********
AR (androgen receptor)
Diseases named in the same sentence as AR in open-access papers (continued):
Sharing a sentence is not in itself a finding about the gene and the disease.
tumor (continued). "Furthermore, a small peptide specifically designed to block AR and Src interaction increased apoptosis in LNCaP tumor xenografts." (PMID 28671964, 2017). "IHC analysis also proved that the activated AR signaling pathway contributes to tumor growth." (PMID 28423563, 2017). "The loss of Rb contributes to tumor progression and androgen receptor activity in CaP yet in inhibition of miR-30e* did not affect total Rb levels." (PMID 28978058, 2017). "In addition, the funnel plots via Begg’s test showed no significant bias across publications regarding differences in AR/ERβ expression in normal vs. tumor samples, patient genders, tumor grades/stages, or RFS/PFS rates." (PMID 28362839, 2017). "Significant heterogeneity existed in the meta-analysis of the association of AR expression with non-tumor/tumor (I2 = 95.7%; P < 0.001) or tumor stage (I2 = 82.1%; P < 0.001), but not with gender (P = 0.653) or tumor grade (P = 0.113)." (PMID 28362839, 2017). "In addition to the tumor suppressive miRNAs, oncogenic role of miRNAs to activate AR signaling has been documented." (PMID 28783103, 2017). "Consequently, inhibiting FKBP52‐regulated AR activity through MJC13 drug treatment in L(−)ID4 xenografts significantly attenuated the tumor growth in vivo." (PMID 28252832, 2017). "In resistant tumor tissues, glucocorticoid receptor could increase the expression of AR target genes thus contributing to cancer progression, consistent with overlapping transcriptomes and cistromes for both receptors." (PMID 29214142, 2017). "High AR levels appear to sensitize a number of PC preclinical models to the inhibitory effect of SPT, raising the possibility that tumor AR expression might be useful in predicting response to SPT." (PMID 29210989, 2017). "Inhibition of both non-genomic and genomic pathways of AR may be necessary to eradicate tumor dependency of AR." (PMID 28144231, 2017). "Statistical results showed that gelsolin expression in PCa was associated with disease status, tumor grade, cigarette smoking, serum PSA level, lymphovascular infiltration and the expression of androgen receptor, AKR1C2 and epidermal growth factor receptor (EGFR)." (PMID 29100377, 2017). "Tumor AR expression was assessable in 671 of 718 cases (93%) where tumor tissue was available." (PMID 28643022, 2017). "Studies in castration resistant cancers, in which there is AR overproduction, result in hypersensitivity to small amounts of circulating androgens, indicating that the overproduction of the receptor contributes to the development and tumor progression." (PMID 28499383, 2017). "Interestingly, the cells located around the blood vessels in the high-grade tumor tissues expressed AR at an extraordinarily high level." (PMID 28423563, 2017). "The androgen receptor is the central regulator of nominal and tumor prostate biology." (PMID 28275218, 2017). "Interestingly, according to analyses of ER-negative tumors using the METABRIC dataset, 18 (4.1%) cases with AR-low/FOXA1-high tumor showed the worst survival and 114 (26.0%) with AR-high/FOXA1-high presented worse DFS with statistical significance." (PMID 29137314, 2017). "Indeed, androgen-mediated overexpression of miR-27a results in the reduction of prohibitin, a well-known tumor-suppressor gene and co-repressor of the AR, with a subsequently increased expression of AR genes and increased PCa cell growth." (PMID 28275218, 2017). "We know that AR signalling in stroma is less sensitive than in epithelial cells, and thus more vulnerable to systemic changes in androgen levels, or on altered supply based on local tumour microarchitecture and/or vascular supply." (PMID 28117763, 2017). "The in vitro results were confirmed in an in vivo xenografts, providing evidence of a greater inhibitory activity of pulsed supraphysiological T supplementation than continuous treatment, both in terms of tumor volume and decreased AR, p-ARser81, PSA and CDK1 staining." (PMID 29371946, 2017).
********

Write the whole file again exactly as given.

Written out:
AR (androgen receptor)
Diseases named in the same sentence as AR in open-access papers (continued):
Sharing a sentence is not in itself a finding about the gene and the disease.
tumor (continued). "Furthermore, a small peptide specifically designed to block AR and Src interaction increased apoptosis in LNCaP tumor xenografts." (PMID 28671964, 2017). "IHC analysis also proved that the activated AR signaling pathway contributes to tumor growth." (PMID 28423563, 2017). "The loss of Rb contributes to tumor progression and androgen receptor activity in CaP yet in inhibition of miR-30e* did not affect total Rb levels." (PMID 28978058, 2017). "In addition, the funnel plots via Begg’s test showed no significant bias across publications regarding differences in AR/ERβ expression in normal vs. tumor samples, patient genders, tumor grades/stages, or RFS/PFS rates." (PMID 28362839, 2017). "Significant heterogeneity existed in the meta-analysis of the association of AR expression with non-tumor/tumor (I2 = 95.7%; P < 0.001) or tumor stage (I2 = 82.1%; P < 0.001), but not with gender (P = 0.653) or tumor grade (P = 0.113)." (PMID 28362839, 2017). "In addition to the tumor suppressive miRNAs, oncogenic role of miRNAs to activate AR signaling has been documented." (PMID 28783103, 2017). "Consequently, inhibiting FKBP52‐regulated AR activity through MJC13 drug treatment in L(−)ID4 xenografts significantly attenuated the tumor growth in vivo." (PMID 28252832, 2017). "In resistant tumor tissues, glucocorticoid receptor could increase the expression of AR target genes thus contributing to cancer progression, consistent with overlapping transcriptomes and cistromes for both receptors." (PMID 29214142, 2017). "High AR levels appear to sensitize a number of PC preclinical models to the inhibitory effect of SPT, raising the possibility that tumor AR expression might be useful in predicting response to SPT." (PMID 29210989, 2017). "Inhibition of both non-genomic and genomic pathways of AR may be necessary to eradicate tumor dependency of AR." (PMID 28144231, 2017). "Statistical results showed that gelsolin expression in PCa was associated with disease status, tumor grade, cigarette smoking, serum PSA level, lymphovascular infiltration and the expression of androgen receptor, AKR1C2 and epidermal growth factor receptor (EGFR)." (PMID 29100377, 2017). "Tumor AR expression was assessable in 671 of 718 cases (93%) where tumor tissue was available." (PMID 28643022, 2017). "Studies in castration resistant cancers, in which there is AR overproduction, result in hypersensitivity to small amounts of circulating androgens, indicating that the overproduction of the receptor contributes to the development and tumor progression." (PMID 28499383, 2017). "Interestingly, the cells located around the blood vessels in the high-grade tumor tissues expressed AR at an extraordinarily high level." (PMID 28423563, 2017). "The androgen receptor is the central regulator of nominal and tumor prostate biology." (PMID 28275218, 2017). "Interestingly, according to analyses of ER-negative tumors using the METABRIC dataset, 18 (4.1%) cases with AR-low/FOXA1-high tumor showed the worst survival and 114 (26.0%) with AR-high/FOXA1-high presented worse DFS with statistical significance." (PMID 29137314, 2017). "Indeed, androgen-mediated overexpression of miR-27a results in the reduction of prohibitin, a well-known tumor-suppressor gene and co-repressor of the AR, with a subsequently increased expression of AR genes and increased PCa cell growth." (PMID 28275218, 2017). "We know that AR signalling in stroma is less sensitive than in epithelial cells, and thus more vulnerable to systemic changes in androgen levels, or on altered supply based on local tumour microarchitecture and/or vascular supply." (PMID 28117763, 2017). "The in vitro results were confirmed in an in vivo xenografts, providing evidence of a greater inhibitory activity of pulsed supraphysiological T supplementation than continuous treatment, both in terms of tumor volume and decreased AR, p-ARser81, PSA and CDK1 staining." (PMID 29371946, 2017).